As examples, the standard time interval Tb is the rotation period of the color wheel (color filter) 3 or a cycle for which a series of segments is repeated. For a system where the color wheel 3 rotates at high speed and images are controlled at high frequency, the standard time interval Tb is short, and the power supply unit 20 can be controlled according to the synchronization signals Sync with a shorter synchronization period (cycle) and relatively high-resolution pulse width. On the other hand, for a system where images are controlled at low frequency, such as systems where the color wheel 3 rotates at low speed, the standard time interval Tb is longer, and the power supply unit 20 can be controlled according to the synchronization signals Sync with longer, low-resolution pulse widths.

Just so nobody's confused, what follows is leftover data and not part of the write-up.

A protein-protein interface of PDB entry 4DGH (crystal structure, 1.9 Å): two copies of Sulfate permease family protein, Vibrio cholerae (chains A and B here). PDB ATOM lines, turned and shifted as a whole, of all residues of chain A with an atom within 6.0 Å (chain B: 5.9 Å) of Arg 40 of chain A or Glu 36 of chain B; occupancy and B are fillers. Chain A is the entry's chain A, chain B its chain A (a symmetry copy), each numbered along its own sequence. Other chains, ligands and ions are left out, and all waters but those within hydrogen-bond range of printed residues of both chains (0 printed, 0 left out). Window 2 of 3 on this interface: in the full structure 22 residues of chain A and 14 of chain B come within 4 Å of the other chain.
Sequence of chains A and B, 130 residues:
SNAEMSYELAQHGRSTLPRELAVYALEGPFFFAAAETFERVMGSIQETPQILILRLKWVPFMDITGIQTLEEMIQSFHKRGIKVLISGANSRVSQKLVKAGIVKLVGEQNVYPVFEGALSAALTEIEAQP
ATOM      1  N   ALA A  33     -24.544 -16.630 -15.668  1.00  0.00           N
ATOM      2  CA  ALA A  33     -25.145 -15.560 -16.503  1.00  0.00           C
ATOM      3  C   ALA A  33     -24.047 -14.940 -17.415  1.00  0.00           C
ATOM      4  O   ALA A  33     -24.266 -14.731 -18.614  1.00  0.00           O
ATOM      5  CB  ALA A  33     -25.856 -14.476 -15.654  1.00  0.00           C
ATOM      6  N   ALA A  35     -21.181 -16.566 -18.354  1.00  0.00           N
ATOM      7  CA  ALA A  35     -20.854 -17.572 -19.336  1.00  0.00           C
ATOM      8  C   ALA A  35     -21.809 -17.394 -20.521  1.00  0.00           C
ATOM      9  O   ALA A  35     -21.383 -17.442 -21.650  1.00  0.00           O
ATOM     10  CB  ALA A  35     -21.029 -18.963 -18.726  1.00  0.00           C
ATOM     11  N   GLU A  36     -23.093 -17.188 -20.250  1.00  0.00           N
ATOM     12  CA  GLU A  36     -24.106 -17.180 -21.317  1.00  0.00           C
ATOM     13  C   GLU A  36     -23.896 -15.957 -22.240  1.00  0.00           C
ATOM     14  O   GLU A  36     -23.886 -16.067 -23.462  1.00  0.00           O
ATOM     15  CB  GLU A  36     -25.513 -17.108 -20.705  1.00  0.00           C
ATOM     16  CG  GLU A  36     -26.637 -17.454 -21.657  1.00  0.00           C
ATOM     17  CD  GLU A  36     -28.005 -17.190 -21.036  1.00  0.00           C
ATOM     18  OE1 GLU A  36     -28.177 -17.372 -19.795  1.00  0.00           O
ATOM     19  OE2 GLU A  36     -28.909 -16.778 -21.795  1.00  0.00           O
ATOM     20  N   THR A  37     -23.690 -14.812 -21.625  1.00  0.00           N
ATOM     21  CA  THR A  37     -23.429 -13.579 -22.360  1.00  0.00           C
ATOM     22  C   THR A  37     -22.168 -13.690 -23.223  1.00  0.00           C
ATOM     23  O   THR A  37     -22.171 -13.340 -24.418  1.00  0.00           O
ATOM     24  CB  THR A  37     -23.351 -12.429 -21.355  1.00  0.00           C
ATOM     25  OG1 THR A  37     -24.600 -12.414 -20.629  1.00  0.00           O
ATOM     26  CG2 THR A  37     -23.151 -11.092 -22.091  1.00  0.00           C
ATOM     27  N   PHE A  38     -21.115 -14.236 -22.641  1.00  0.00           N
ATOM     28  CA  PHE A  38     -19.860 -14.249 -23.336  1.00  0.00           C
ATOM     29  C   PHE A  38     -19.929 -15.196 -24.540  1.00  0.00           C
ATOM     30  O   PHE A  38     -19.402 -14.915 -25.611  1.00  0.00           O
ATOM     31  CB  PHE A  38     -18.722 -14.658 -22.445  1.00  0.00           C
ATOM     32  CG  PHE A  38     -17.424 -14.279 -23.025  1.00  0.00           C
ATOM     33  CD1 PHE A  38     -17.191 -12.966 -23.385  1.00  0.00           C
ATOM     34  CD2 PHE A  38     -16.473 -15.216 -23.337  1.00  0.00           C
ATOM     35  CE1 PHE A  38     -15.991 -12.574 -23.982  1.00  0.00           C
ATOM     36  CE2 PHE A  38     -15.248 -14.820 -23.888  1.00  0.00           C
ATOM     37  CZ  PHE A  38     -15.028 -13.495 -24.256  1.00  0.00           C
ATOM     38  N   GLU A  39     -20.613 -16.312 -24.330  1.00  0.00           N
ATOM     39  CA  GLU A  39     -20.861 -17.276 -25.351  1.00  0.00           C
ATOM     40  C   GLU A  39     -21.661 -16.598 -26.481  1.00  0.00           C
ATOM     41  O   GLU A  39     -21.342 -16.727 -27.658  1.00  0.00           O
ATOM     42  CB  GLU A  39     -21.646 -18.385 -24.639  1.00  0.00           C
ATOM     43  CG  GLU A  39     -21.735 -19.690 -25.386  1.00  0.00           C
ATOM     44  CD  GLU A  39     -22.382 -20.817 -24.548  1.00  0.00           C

Since the pulse widths Ts1 to Ts4 are determined using values relative to the standard time interval Tb, there is no need for both the power supply unit 20 and the projector control unit 81 to store and manage the absolute values of the pulse widths Ts1 to Ts4. This means that there is no need to use the same clock signal to the power supply unit 20 and the projector control unit 81 and the precision of the clock signal dose not become a major problem. Therefore, the power supply unit 20 and the projector control unit 81 can be developed and designed independently. In addition, in this example, the control unit 30 of the power supply unit 20 can determine the type of synchronization signal using a counter, timer, or the like with a resolution of around 256 values (8 bits), which means that the type of synchronization signal can be determined with high precision using a simple construction.